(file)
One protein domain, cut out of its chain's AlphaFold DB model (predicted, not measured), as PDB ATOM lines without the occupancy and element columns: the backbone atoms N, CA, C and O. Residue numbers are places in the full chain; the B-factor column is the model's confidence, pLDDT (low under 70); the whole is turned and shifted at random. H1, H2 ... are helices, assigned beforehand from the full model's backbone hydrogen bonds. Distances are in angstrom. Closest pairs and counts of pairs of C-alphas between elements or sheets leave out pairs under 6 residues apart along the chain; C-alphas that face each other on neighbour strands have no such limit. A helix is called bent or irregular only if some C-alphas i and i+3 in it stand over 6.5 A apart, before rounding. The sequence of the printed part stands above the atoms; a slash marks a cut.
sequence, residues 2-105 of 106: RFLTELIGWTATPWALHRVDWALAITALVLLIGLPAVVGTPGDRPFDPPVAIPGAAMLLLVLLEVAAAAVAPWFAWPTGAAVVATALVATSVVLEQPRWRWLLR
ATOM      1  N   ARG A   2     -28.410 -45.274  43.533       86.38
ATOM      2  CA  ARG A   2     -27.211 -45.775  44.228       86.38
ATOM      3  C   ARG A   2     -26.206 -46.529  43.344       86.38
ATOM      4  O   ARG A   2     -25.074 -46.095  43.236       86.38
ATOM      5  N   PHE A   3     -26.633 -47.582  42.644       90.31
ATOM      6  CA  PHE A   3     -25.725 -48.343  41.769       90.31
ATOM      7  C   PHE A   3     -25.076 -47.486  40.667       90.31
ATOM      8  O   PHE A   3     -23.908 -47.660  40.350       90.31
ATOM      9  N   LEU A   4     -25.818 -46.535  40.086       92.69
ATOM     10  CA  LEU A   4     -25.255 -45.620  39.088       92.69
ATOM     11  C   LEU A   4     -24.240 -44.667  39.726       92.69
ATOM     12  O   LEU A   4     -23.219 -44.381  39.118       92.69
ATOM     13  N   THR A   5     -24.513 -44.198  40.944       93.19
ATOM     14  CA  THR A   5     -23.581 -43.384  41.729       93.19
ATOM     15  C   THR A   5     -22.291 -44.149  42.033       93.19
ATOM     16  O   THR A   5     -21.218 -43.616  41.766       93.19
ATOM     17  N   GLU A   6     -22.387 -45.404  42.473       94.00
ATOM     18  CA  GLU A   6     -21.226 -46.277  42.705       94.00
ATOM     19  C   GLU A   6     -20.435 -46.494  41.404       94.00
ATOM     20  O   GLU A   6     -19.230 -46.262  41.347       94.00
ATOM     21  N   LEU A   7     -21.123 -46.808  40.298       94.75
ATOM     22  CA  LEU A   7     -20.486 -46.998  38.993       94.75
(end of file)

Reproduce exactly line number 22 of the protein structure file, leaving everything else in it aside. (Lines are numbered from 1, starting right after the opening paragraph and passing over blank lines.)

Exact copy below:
ATOM     21  N   LEU A   7     -21.123 -46.808  40.298       94.75